Former DOE employee sentenced to prison for hacking scheme

Former DOE employee sentenced to prison for hacking scheme
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A former Department of Energy (DOE) employee has been sentenced to 18 months in prison for attempting to hack dozens of other agency employees in the hopes of selling nuclear secrets to a foreign nation, U.S. prosecutors said Tuesday.

Charles Harvey Eccleston, a former environmental scientist for the DOE, pleaded guilty to one count of attempted unauthorized access and intentional damage to a protected computer in February. The “spear phishing” campaign he attempted was part of a sting operation facilitated by undercover FBI agents and never infiltrated DOE computers, prosecutors said.

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U.S. District Judge Randolph D. Moss also ordered Eccleston to return the $9,000 he received from the FBI in payment for the phony information.

"Charles Harvey Eccleston is a scientist and former government employee who was willing to betray his country and his former employer out of spite,” said U.S. Attorney Channing D. Phillips of the District of Columbia.

The FBI started tracking Eccleston in 2013 after he entered a foreign embassy in Manila and offered to sell lists containing the information of U.S. government officials, prosecutors said. He asked for $18,800 for the account details, claiming they were “top secret” and threatening to sell the information to China, Iran or Venezuela if it was not bought.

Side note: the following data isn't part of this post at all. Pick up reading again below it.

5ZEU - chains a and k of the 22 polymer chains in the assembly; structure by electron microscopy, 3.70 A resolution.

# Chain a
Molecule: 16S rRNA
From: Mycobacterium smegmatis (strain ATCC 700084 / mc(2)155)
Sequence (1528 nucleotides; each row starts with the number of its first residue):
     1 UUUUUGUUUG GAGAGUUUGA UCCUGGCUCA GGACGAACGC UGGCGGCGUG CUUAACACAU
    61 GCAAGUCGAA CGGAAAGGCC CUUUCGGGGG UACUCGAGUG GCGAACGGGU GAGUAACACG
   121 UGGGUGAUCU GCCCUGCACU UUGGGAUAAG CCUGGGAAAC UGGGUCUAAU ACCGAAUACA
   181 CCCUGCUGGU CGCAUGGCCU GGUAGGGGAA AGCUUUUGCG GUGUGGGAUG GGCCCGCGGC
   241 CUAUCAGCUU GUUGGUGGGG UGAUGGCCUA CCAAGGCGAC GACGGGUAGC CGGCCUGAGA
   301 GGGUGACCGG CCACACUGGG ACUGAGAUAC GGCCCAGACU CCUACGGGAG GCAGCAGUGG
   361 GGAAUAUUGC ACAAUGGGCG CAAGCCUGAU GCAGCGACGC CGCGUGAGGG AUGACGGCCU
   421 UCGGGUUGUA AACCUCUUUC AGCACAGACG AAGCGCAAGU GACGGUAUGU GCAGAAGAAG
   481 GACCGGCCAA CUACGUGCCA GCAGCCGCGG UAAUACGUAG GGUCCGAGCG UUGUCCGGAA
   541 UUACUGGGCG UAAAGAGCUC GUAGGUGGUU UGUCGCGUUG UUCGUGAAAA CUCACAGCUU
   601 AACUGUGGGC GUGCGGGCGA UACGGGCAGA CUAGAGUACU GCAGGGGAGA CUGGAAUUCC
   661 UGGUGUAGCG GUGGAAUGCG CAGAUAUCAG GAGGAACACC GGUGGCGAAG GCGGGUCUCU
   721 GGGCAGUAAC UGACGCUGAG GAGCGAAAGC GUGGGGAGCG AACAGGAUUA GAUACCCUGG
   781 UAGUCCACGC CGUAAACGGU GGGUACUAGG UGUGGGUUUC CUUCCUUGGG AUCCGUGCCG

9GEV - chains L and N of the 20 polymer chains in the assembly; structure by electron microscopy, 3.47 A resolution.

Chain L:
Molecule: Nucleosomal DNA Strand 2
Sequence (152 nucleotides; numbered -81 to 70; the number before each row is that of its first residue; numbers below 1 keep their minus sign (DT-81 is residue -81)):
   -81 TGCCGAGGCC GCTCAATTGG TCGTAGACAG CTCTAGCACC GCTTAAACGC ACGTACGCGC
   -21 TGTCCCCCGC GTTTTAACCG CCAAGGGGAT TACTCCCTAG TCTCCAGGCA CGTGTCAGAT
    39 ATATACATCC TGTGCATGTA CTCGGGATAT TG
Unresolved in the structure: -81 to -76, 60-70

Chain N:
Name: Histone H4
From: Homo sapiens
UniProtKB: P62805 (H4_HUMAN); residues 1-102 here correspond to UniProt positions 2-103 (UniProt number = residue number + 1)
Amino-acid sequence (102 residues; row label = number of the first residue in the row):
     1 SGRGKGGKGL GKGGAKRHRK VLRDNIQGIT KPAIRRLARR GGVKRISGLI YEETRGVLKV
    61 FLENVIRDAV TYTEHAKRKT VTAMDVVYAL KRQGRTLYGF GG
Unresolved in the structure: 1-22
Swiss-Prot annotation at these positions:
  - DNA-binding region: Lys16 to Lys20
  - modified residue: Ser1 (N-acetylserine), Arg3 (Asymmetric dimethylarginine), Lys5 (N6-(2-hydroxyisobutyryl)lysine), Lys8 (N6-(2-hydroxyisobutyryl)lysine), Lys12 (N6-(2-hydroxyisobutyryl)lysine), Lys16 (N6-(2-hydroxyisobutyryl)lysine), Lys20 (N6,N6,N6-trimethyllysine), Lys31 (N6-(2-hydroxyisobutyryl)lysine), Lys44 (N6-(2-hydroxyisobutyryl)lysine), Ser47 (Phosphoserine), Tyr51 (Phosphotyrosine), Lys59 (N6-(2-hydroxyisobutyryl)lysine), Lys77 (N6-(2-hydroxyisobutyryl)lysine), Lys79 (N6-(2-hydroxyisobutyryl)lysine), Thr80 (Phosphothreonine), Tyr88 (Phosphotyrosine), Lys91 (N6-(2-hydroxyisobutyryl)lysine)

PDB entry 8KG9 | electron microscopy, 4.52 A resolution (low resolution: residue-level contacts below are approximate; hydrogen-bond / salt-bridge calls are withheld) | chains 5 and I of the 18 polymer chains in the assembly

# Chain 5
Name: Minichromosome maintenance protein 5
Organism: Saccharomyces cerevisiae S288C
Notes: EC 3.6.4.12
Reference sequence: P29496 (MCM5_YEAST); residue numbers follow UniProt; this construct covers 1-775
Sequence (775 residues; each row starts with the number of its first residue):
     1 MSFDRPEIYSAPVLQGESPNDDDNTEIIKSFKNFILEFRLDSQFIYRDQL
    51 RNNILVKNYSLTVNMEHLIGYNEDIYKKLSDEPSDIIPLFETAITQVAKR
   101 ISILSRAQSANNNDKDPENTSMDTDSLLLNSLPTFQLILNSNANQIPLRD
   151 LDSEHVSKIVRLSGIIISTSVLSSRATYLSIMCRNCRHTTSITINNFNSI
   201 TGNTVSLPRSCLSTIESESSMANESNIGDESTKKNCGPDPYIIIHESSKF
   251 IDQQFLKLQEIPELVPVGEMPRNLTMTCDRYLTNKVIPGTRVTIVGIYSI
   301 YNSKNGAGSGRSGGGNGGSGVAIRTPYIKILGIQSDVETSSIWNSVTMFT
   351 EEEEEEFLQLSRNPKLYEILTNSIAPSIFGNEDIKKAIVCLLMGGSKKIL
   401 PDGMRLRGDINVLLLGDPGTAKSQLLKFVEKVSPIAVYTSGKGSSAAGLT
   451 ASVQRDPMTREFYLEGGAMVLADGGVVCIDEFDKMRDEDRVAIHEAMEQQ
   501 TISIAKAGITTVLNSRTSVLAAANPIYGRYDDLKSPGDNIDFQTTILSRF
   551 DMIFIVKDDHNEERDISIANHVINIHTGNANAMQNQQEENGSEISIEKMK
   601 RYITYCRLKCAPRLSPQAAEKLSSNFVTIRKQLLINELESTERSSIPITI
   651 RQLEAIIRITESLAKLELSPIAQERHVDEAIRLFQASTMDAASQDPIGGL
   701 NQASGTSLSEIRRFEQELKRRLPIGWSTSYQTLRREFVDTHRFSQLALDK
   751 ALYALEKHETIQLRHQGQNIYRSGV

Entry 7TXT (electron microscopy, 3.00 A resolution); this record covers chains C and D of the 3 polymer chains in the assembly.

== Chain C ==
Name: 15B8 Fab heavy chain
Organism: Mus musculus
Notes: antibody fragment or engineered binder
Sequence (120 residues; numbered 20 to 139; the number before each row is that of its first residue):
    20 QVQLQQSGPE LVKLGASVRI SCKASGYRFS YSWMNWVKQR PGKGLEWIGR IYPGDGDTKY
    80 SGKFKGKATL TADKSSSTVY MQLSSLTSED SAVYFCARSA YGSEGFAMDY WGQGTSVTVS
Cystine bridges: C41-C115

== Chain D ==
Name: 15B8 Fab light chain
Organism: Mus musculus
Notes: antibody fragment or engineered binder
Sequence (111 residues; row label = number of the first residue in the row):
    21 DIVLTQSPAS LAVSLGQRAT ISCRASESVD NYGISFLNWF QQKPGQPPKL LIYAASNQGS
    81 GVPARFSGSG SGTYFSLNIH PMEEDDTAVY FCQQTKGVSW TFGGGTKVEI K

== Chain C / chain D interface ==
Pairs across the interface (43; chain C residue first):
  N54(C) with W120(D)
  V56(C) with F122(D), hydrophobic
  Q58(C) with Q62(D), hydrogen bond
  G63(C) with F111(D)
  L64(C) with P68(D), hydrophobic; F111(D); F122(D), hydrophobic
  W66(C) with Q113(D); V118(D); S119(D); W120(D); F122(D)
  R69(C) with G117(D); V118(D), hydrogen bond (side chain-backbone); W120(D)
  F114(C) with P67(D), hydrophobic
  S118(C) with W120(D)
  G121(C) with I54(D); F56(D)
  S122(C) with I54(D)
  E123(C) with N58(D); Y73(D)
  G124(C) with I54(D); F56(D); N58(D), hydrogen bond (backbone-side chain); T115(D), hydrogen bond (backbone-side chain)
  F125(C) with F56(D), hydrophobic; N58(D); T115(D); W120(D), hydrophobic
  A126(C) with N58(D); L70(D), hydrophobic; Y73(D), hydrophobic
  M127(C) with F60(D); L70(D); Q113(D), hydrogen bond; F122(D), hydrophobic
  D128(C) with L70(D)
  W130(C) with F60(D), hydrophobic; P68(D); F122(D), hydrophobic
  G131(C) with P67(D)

Undercover FBI agents then started corresponding regularly with Eccleston, posing as foreign intelligence agents while the former government worker designed the spear-phishing campaign.

Eccleston sold a thumb drive with roughly 1,200 Nuclear Regulatory Commission employees' emails to an undercover agent for $5,000. Later he created spear-phishing emails and offered to send them to roughly 80 DOE employees that he told FBI agents were located at laboratories with nuclear materials.

Eccleston was arrested in March 2015 after a meeting with the FBI agent, during which he believed he would be paid around $80,000 for sending the emails.

The emails never contained viruses, as the FBI had provided Eccleston with a fake malicious link.

“His attempts to sell access to sensitive computer networks demonstrate why the government must be so vigilant to prevent cyberattacks,” Phillips said.